Archive for April, 2018|Monthly archive page

FIFTH SUNDAY OF EASTER – B – April 29, 2018

A reading from the Acts of the Apostles 9:26-31
A reading from the first Letter of John 3:18-24
A reading from the holy gospel according to John 15:1-8

Dear Reader,

It is easy to be self-absorbed even when we are thinking about faith.  We may talk about the challenge to love and in reality be tapping into the desire to be loved.  Our fifty-day celebration of Easter is a great time to reorient those priorities and to come face to face with the truth that faith results when God breaks into our consciousness.  We do learn how to love when we accept that the One who called us into being loves us.  This does not begin with us.  It begins with God.  The lesson we have to learn is Jesus, who he is and what he does.

Eliza Doolittle demanded: Don’t talk of love.  Show me and show me now!  John, in the second reading, says the same thing: Children let us love not in word or speech but in deed and truth.  There is only one way to do that – translate the gospel journey into action.  Think of that dramatic encounter between Peter and Jesus that followed the Transfiguration on the Mount.  The moment of glorious revelation confirmed all of Peter’s expectations regarding the one for who he had left everything in order to follow.  The glory that Peter had seen emanating from that radiant face and those shimmering garments convinced him that this was the Messiah, and Peter would have a major role in the messianic kingdom that would soon result.  Instead, Jesus talks about his immanent betrayal, suffering, and death.  Peter rebukes Jesus for such thoughts protesting that such things should never befall him.  How could the glory and power that seemed to radiate from Jesus in that moment on the Mount come about if Jesus were to die like a criminal?  What would be Peter’s reward for all he had given up?  Jesus rebukes Peter with harsh words:  Get behind me you Satan and learn from me!  What Peter must do, so must we.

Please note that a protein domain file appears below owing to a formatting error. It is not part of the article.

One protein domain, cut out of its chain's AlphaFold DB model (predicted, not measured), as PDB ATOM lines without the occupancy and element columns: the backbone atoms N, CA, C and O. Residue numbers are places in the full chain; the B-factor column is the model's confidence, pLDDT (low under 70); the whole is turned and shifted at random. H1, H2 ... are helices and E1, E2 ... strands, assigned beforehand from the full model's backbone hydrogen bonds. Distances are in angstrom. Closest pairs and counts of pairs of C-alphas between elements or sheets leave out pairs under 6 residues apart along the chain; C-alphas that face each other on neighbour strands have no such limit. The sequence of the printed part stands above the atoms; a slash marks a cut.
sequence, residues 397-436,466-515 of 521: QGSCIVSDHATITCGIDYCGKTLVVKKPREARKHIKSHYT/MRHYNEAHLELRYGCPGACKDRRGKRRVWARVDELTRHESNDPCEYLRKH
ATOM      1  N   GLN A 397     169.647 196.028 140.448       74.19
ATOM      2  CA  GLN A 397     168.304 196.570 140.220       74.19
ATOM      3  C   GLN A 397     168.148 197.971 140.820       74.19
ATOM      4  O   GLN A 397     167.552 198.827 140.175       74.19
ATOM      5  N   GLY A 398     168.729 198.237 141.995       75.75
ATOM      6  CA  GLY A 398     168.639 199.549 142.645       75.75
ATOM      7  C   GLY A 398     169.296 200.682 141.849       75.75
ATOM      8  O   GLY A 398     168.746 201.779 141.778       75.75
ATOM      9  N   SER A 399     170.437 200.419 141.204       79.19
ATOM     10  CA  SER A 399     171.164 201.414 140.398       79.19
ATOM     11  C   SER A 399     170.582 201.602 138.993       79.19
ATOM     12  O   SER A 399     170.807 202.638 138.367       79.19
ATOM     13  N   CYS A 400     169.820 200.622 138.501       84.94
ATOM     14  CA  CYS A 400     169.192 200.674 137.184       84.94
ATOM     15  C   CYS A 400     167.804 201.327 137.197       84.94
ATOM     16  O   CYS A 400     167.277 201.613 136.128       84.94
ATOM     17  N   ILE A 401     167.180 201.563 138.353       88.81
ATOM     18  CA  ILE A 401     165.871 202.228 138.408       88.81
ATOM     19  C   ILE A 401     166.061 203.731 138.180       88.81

Don’t worry.  Jesus is not calling Peter a devil in the sense of the evil one.  He is calling Peter a tempter, one who argues against the way that Jesus sees resulting from God’s will for him.  The challenge for Peter and for us is to walk in Jesus’ footsteps, to look over Jesus’ shoulder, as it were, and watch what he does, how he meets and treats people, and how he calls them to fuller life.  With Jesus everything begins with the emptying of self.  In his Incarnation Jesus emptied himself of everything that was divine, its power and glory, and took on everything that is human, weakness and vulnerability, in a uniting of the human and divine that will never end and will always express itself in the pouring out of self for the other.  It did not make sense then.  It does not make sense now – without faith – that vision that only God can give.